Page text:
Monday, December 10, 2012

Want a career in brewing? Start at the bottom, then hustle

imagine yourself... brewer, bearded, and badass
Start your own.
Skip the fancy Siebel or UC Davis education. You will have so much debt, you will have to take a job at a large production facility to make the degree worthwhile. You're better off taking some accounting and business law classes and spending your time figuring out how to fund the brewery. Find a good lawyer, figure out what you're good at and recruit a business partner to do the things you suck at. In the meantime...

Start at the bottom
Cellar, brewing, and production jobs are extremely competitive and an unlikely option if you've only got home brewing experience. Homebrewers often fail in a commercial cellar and brewhouse. Production requires little creativity, a monotonous grind and daily simple frustrations like constantly breaking machinery. The autonomy, and flexibility of homebrewing are nonexistent until you get to be head brewer. Even then, you're listening to the market more often than being a tastemaker.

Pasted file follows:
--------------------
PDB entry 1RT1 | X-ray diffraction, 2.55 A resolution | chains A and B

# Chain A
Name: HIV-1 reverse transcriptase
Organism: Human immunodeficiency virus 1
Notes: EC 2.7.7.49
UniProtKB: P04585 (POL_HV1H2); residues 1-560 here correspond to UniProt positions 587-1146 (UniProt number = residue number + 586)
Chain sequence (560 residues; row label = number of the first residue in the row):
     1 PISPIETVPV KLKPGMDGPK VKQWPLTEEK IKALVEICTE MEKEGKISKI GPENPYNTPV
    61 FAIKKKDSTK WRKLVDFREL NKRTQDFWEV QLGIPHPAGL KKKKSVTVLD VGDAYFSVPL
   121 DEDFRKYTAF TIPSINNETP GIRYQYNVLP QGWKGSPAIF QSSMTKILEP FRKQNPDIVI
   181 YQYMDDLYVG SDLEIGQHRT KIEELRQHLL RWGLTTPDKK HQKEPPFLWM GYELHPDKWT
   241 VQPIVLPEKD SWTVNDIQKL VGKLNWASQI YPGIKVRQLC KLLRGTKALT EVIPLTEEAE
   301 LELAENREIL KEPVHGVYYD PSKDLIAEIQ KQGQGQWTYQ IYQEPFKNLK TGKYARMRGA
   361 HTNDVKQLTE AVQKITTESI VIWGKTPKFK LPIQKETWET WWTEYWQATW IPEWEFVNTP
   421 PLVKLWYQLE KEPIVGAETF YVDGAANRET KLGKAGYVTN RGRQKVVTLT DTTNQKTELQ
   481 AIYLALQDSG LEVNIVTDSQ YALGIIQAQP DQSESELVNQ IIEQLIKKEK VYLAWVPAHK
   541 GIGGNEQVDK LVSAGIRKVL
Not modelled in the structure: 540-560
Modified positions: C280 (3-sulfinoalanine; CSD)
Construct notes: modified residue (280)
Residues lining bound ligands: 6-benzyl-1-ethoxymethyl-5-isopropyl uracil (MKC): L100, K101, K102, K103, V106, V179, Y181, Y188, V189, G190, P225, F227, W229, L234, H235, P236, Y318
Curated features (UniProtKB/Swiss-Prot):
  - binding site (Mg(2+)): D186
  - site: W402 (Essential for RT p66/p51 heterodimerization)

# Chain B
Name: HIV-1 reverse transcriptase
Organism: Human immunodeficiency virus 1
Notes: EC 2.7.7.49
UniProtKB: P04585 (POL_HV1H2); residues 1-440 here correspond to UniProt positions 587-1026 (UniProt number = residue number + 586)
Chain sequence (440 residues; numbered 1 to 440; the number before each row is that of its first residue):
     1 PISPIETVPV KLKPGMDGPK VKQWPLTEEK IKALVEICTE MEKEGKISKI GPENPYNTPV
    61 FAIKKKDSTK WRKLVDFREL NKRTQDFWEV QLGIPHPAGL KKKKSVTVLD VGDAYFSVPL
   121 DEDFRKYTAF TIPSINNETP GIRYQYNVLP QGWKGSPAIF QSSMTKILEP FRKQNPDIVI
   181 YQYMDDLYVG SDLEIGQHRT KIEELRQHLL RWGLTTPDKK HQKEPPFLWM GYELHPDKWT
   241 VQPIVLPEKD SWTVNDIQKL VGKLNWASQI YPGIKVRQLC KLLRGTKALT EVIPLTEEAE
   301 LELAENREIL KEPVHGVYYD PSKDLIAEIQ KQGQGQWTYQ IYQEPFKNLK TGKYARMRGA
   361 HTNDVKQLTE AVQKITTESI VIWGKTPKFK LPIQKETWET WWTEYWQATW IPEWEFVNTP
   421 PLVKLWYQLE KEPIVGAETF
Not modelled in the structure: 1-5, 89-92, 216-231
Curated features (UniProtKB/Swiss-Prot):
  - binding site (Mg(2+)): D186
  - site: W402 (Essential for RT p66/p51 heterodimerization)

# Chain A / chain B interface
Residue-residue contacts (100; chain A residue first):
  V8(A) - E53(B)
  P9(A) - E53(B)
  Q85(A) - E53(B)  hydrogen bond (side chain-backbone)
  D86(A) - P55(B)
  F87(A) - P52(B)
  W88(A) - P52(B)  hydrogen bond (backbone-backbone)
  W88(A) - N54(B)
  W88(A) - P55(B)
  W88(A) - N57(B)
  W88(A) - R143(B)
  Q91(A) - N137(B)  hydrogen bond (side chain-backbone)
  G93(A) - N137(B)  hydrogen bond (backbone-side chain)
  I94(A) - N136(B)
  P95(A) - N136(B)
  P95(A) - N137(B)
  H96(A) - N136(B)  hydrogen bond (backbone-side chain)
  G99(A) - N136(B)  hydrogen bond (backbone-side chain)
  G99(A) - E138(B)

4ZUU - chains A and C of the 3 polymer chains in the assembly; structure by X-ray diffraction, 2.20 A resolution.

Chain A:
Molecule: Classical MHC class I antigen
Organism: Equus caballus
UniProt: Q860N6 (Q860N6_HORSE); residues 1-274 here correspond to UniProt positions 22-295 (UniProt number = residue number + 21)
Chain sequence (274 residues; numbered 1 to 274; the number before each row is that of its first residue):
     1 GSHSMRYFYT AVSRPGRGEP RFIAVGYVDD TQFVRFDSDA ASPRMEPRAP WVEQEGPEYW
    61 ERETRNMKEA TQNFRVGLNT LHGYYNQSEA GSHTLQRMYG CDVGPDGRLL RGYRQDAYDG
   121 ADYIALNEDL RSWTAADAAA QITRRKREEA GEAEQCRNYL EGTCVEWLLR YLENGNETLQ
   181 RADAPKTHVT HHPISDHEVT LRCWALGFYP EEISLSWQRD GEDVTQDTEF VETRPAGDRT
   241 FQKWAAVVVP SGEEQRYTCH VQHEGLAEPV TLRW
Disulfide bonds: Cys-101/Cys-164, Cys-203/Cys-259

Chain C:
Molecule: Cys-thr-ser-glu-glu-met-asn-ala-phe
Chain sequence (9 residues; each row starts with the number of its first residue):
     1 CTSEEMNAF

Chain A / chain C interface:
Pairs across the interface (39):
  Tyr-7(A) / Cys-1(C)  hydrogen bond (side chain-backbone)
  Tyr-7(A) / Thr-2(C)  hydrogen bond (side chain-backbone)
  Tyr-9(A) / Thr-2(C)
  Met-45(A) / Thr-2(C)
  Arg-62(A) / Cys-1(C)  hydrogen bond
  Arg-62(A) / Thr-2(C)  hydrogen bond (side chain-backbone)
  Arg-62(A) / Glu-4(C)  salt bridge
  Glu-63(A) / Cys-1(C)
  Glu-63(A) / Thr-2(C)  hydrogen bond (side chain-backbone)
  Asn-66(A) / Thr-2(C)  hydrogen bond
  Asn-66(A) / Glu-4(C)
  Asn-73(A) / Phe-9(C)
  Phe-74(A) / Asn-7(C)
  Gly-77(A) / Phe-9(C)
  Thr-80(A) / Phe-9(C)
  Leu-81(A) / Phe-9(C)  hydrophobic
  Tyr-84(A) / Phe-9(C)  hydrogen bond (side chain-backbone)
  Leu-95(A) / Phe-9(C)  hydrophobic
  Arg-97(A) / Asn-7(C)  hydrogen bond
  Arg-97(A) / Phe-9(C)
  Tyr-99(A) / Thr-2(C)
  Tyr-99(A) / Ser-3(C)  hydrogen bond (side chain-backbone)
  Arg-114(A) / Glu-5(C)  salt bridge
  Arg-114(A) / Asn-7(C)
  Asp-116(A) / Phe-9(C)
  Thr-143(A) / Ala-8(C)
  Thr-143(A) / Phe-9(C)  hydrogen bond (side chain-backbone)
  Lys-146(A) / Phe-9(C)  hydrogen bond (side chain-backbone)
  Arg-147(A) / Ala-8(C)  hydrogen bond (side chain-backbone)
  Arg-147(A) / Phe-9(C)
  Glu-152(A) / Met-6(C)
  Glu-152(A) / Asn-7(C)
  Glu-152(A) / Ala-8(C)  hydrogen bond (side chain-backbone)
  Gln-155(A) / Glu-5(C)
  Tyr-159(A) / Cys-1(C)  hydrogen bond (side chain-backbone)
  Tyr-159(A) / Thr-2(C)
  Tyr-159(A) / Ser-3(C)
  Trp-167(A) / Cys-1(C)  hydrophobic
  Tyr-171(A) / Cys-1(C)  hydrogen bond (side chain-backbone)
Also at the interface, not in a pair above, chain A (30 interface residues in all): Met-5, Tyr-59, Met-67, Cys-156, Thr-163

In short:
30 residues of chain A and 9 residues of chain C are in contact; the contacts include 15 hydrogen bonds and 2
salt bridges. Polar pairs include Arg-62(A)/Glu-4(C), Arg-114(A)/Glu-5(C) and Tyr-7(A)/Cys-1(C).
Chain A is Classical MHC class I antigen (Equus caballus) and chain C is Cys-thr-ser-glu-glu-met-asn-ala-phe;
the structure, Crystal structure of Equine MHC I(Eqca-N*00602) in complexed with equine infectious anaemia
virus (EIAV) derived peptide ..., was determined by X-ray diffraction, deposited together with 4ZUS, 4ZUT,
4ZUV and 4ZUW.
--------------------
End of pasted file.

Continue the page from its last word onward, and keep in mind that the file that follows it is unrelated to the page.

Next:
first assignment: disassemble, sanitize and reassemble. Try not to hurt yourself
Make friends and work for free if you want this route. Only your friends will get you in the door directly to the production floor. If you do get an interview, talk about how clean you are, how you're good at detail work and taking direction. Downplay your brewing genius. The last thing a cellarmaster wants is a newbie “ getting creative.” If your homebrew truly is the nectar of gods, bring it to the interview as a parting gift ,but don't talk about it too much. Your job is to get along with everyone and perform your job exactly as your boss wants. You will never get to brew if you can't learn how to clean a tank. Cellar takes their job extremely seriously. They also have a freakish sense of humor, prepare to get weird.

Once you've worked in production for a few years, decide if a brewing degree will take you to the next level. Make sure the pay jump is worth it. Even head brewers don't make bank, so decide if this will give you the authority, knowledge and clout in the industry you need to be successful. Apply to Siebel and UC davis even if you're not sure. The waiting list is at least 2 years.

Less competitive beer jobs include front of the house in a pub, customer relations, distribution, buyers for groceries, outside sales, events management, point of sale retail, and management. These areas capitalize on different strengths than production. If you have an ounce of people skills go for a beer-tender position. You will meet the most industry insiders, learn how to talk about beer and can easily move up the ranks to management or sales. Keep in mind that you can still love beer and make it on your own time.
like wearing costumes? I've got a job for you!

Learn the industry.